There are at least a few things about the Orioles that should have you excited for the upcoming season. In no particular order: Manny Machado, healthy versions of Chris Davis and Adam Jones, Kevin Gausman, Dylan Bundy's first year as a full-time starter, a lineup that should hit plenty of dingers, Hyun Soo Kim's sophomore MLB season, and more. It's hard to top anything Machado does, but here's another big one: a bullpen that has a chance to be sensational.
Last year, the trio of Zach Britton, Brad Brach, and Mychal Givens was outstanding. They should again be a nasty group to deal with. Britton put the finishing touches on one of the very best relief seasons of all time. Brach started out on fire and made the all-star team, although he slumped a bit in the second half. And Givens showed how useful he can be, especially if his numbers improve against left-handed batters.
Overall, the bullpen finished first in the American League in ERA (3.40), t-second in strand rate (77.3%), sixth in groundball rate (46.3%), and first in win probability added, all the while finishing just 11th best in strikeouts per nine and 12th best in walks per nine.
One of the most interesting things about the bullpen's outstanding performance in 2016 is they accomplished what they did without a healthy and effective Darren O'Day (though Bundy gave them a nice boost for a while). After throwing at least 62 innings in the previous four seasons, O'Day only threw half that in 2016 as he battled two injuries.
O'Day went on the disabled list in early June because of a strained right hamstring, and he wasn't activated until late July. Then in mid-August, he again headed to the disabled list, this time due to a strained right rotator cuff. Apparently O'Day tried to pitch through the pain, which understandably did not help. When he returned about a month later, he pitched a few more times and started to resemble the O'Day fans had come to expect. He appeared in the O's now infamous wild card loss to the Blue Jays, recording five outs while facing just four batters (thanks to this enormous double play).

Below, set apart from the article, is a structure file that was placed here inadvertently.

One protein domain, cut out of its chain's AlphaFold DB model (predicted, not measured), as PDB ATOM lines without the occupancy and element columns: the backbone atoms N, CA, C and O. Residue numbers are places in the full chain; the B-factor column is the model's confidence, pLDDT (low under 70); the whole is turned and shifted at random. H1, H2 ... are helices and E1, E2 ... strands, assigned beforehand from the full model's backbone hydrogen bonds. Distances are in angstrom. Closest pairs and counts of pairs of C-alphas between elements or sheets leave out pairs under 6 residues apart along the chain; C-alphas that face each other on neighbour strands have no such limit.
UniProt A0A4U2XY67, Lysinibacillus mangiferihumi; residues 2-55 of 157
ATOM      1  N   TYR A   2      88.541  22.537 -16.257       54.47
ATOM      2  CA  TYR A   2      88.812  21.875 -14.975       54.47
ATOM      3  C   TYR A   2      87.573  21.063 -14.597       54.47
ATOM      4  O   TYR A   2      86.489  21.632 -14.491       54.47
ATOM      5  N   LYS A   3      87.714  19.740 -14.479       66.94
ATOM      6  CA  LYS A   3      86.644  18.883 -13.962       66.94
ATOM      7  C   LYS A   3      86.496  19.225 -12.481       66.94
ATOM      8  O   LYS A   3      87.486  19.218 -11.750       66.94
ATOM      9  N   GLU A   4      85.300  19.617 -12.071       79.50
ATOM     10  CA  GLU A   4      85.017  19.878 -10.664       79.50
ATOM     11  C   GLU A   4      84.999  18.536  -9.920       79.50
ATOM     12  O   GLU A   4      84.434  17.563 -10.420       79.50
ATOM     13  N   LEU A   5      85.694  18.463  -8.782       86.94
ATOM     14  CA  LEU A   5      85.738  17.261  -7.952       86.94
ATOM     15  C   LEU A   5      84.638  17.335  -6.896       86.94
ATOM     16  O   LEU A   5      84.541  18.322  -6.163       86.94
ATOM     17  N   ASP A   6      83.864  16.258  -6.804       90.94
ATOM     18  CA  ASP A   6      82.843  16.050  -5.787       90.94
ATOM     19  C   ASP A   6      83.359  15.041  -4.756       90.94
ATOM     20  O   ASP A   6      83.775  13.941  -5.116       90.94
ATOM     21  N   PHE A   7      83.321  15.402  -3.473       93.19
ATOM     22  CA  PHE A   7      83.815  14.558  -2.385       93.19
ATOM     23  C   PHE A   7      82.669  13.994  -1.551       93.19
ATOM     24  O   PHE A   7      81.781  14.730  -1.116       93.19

There's almost no chance Britton can duplicate his truly amazing season, and maybe Brach will take a step backward as well. But if O'Day is anything close to his 2012-2015 self, the Orioles will have something special on their hands. In his injury-plagued 2016, O'Day posted a 3.77 ERA and a 4.57 FIP. Yet from 2012-2015, O'Day's ERA dropped every year (2.28, 2.18, 1.70, 1.52), and his RA/9 nearly did as well (2.28, 2.32, 1.83, 1.79).
Because he doesn't always post great strikeout rates and isn't a groundball-inducing machine, O'Day doesn't typically put up wonderful fielding pitching independent numbers. That's a large reason why in his first four years in Baltimore, Baseball-Reference has him worth nearly 10 wins above replacement, and FanGraphs pegs him closer to five. If you want to see just how amazing O'Day was in that time span, just look at the following table from Baseball-Reference's indispensable Play Index:
Some of the very best relievers in baseball are on that list. The Yankees just gave Aroldis Chapman $86 million over five years. Kenley Jansen received a contract for $6 million less over that same time frame. O'Day isn't in their class in terms overpowering the opposition and just reaching back and throwing the ball by hitters. But he gets outs -- plenty of them -- when he's healthy. That matters.
Before last season, the Orioles rewarded O'Day with a four-year, $31 million contract. So they clearly value his work. But you still get the sense that he's undervalued -- that Beyond The Box Score article linked above didn't even mention O'Day -- and even a bullpen that already projects to be excellent can use another relief weapon.
You can't predict health, and at 34 years old, O'Day is the eldest member of the O's relief options. Still, during an Orioles' spring training filled with frequent updates on injuries to players like Chris Tillman, Britton, J.J. Hardy, Seth Smith, Michael Bourn, and others, O'Day has fortunately been spared. If O'Day is indeed able to get back to his dominant, freewheeling, elevated-fastball and frisbee-slider-tossing ways, opposing batters will be in even more trouble against the Orioles in late-game situations.
Photo via Keith Allison